env: 'AutodeskProduction',
        accessToken: ''
    var documentId = 'urn:'; //model urn
    Autodesk.Viewing.Initializer(options, function onInitialized(){
        Autodesk.Viewing.Document.load(documentId, onDocumentLoadSuccess, onDocumentLoadFailure);
After loading document successfully, proceed with viewer initialization:
var viewerDiv = document.getElementById('MyViewerDiv');
    viewer = new Autodesk.Viewing.Private.GuiViewer3D(viewerDiv);
    viewer.start(svfUrl, modelOptions, onLoadModelSuccess, onLoadModelError);
Here is how the Autodesk FORGE Viewer with 3D model looks like:
Autodesk FORGE web app
CPP(Qt) And JS(Web Application) Intercommunication
There is a communication mechanism, which works as a bridge between the C++ world to the JavaScript world. It provides a way in which C++ code can call JavaScript functions and vice versa. Not only function calling but also, we can pass the variables from one side to another. These scenarios can be divided into two parts:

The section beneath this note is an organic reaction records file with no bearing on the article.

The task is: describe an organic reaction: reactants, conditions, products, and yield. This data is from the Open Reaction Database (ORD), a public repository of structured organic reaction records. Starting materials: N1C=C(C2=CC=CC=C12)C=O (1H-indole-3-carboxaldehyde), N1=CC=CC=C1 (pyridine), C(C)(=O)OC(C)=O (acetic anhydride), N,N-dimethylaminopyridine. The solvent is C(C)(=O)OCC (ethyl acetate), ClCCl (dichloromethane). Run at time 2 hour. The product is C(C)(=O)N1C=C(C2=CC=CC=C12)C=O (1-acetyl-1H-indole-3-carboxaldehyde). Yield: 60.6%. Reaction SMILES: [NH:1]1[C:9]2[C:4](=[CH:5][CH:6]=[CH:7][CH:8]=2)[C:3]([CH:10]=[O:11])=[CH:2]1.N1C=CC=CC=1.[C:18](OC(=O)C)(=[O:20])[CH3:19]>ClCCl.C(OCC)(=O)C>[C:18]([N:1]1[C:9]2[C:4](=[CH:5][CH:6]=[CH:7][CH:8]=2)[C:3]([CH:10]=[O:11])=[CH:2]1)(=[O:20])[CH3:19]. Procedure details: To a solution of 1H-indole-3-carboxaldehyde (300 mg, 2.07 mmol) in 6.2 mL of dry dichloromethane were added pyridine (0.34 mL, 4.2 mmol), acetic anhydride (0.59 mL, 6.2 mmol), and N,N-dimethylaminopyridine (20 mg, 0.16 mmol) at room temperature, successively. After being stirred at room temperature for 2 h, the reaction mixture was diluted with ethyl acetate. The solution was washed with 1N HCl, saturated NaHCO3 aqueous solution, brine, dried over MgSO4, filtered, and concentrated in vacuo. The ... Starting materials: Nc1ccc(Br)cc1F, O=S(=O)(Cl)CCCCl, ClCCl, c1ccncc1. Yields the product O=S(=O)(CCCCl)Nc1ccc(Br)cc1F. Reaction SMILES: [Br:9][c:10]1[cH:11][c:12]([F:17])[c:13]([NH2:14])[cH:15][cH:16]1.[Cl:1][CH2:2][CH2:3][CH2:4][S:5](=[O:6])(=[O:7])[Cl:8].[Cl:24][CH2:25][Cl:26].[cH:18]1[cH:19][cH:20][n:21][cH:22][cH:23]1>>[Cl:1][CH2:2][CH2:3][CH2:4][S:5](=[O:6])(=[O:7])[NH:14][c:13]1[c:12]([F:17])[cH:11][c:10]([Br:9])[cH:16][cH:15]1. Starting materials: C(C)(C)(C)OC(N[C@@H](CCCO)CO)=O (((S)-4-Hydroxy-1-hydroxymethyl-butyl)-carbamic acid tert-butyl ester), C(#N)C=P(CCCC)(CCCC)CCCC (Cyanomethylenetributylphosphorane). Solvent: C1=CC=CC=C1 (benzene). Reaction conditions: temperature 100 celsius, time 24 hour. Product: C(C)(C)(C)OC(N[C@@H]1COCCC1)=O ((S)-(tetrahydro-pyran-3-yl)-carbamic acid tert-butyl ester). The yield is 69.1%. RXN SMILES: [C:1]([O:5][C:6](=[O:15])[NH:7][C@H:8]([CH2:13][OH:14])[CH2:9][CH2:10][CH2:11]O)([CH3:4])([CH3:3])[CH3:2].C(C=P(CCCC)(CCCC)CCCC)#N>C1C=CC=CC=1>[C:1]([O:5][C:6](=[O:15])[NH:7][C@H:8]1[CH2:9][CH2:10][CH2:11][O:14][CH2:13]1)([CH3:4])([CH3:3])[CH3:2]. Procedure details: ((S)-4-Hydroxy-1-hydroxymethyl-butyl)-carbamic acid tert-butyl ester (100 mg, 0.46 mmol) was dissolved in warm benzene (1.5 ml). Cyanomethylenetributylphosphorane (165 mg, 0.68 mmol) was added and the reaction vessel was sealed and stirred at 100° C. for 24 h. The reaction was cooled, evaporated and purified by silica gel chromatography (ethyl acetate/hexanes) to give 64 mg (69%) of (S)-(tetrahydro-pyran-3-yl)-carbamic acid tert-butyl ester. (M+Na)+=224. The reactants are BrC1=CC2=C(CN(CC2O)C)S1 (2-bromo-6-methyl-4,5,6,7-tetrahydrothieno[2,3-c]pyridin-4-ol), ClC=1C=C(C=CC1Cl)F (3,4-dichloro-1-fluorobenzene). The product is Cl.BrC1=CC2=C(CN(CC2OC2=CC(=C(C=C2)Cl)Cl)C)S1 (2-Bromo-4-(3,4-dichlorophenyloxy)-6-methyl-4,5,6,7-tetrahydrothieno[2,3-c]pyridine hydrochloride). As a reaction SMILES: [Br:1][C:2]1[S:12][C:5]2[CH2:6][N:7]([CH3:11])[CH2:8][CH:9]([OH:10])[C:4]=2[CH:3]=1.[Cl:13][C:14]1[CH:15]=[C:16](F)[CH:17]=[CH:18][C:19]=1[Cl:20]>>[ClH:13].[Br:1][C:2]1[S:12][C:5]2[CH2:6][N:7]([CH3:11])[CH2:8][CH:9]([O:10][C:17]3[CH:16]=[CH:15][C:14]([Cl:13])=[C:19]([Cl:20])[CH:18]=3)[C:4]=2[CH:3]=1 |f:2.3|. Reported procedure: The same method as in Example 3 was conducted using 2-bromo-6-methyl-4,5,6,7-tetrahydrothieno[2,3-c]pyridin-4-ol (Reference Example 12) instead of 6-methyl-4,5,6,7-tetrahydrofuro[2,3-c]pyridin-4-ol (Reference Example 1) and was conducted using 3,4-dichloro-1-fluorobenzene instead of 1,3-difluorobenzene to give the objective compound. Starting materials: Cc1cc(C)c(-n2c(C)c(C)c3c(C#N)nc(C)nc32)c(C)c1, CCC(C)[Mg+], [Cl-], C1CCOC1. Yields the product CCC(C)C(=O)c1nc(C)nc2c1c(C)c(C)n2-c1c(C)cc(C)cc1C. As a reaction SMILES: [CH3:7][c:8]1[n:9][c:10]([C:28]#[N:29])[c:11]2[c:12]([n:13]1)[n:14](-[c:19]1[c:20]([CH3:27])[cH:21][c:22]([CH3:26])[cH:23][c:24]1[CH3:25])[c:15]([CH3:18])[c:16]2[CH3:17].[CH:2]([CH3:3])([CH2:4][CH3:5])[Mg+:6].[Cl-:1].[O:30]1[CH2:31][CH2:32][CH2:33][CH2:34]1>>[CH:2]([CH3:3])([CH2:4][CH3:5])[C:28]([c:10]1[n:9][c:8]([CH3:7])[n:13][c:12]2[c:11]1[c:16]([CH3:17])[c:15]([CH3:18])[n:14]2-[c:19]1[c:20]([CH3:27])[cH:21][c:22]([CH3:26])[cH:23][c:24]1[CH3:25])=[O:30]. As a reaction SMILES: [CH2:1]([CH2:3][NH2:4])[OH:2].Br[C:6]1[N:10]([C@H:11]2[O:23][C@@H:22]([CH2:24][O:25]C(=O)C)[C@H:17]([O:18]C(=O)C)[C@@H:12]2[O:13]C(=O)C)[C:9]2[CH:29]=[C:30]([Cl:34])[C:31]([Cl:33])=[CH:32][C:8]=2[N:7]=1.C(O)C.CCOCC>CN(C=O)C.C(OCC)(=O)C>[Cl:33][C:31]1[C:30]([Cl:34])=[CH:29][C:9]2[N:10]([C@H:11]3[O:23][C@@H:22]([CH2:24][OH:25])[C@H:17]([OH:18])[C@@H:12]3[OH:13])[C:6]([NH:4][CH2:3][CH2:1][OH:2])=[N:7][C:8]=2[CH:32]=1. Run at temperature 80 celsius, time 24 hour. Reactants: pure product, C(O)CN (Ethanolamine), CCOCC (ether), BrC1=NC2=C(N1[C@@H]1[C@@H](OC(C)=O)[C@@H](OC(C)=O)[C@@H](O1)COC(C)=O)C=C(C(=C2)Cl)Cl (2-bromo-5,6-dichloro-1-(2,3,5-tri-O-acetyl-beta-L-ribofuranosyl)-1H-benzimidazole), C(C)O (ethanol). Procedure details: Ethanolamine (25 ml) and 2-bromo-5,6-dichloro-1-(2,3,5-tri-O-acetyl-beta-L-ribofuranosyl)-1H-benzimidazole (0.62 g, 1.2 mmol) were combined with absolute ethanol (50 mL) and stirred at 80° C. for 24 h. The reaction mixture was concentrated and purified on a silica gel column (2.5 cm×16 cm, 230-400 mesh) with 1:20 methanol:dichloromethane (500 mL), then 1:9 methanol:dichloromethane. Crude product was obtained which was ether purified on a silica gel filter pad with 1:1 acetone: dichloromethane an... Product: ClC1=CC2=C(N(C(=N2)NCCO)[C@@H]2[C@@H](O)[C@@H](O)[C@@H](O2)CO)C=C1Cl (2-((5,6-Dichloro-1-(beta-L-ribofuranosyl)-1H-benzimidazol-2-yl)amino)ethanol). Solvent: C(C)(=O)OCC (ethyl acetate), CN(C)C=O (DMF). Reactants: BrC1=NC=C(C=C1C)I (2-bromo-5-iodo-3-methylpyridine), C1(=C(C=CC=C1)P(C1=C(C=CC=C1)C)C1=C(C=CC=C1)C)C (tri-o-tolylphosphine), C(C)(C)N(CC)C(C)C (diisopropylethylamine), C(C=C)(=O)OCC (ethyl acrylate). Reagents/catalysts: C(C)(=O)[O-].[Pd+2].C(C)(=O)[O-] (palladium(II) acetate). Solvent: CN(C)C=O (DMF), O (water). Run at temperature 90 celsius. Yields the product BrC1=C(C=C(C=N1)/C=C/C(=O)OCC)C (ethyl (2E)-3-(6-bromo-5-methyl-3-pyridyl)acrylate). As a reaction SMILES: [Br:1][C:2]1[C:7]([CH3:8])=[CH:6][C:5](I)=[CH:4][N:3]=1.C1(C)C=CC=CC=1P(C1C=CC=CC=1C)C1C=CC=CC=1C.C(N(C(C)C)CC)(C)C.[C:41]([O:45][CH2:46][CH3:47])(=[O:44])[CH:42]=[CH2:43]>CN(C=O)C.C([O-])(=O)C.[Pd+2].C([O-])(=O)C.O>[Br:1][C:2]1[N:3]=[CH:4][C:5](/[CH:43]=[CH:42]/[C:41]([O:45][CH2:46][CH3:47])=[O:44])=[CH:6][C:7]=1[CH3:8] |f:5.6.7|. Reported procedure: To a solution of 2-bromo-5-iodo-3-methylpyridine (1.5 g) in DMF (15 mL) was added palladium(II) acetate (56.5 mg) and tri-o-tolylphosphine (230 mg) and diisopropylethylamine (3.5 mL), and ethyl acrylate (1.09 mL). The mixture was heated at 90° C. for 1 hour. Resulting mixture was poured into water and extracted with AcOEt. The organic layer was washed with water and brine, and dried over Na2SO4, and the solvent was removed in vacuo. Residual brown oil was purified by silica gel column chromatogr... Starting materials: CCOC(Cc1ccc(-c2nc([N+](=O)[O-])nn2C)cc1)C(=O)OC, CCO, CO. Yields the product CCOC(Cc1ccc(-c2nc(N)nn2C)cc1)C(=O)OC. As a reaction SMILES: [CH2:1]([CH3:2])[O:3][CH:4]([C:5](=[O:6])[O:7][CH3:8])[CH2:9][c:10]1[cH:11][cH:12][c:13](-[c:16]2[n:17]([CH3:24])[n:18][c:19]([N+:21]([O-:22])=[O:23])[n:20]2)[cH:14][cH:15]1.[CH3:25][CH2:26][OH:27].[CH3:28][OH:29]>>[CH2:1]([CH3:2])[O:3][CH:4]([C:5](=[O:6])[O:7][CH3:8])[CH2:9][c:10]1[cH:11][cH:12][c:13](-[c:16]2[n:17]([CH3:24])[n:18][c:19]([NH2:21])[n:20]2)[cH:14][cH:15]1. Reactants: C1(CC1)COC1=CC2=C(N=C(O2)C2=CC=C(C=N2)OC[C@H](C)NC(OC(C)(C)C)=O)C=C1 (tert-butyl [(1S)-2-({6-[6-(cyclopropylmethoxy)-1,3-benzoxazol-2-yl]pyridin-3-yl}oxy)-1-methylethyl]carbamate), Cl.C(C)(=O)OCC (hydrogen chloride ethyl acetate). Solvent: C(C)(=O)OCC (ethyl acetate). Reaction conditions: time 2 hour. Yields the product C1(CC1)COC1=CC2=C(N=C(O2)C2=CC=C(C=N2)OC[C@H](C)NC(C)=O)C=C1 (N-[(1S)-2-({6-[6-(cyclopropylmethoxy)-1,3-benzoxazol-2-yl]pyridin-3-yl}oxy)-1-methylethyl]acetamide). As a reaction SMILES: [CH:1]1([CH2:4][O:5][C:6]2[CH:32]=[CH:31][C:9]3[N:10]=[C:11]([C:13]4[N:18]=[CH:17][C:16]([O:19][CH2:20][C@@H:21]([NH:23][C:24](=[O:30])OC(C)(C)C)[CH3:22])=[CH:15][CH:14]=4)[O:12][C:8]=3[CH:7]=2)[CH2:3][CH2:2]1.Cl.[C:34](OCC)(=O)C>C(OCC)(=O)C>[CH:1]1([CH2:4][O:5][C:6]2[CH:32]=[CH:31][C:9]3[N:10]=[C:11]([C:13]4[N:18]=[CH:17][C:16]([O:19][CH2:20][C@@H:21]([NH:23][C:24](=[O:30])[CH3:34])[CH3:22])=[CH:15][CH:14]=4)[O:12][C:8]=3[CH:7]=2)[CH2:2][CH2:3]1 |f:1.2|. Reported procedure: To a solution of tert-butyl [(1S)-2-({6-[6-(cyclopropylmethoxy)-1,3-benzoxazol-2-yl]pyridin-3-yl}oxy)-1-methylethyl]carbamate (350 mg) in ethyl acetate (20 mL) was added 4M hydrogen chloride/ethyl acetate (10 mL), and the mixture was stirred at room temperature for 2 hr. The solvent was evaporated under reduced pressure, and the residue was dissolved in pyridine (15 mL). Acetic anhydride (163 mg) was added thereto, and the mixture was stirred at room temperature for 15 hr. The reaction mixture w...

Part I
Qt (CPP) app invokes Autodesk FORGE (Js) web app functions:
This is very easy and straightforward way as compared to JavaScript to CPP. In this case, you need to use runJavaScript() function to run JavaScript on a page loaded by QWebEngineView. And pass JavaScript function call as a parameter.
Runs the JavaScript code contained in scriptSource. For example,
Here forgeViewer is viewer object, SetView() is a function defined in JavaScript code and ‘front’ is function parameter
Part II
Autodesk FORGE (Js) web app invokes Qt (Cpp) app functions:
In this scenario, we must use QtWebChannel class which enables peer-to-peer communication between a server and a client. In Cpp code, you should have a class which is derived from QObject and it should contain Q_OBJECT macro that declares its own signals and slots.
Let's say that class name is MyWebChannel which contains a slot as below:
class MyWebChannel: public QObject

    public slots:
   	 void ActivateUI();             	 
[Important Step] Now register an object of this class with QWebChannel object, to get access to the properties, signals and public methods of the object on the remote clients.
QWebChannel* qWebChannel = new QWebChannel();
MyWebChannel* webChannelObj = new MyWebChannel();
qWebChannel->registerObject("mainWindow", webChannelObj);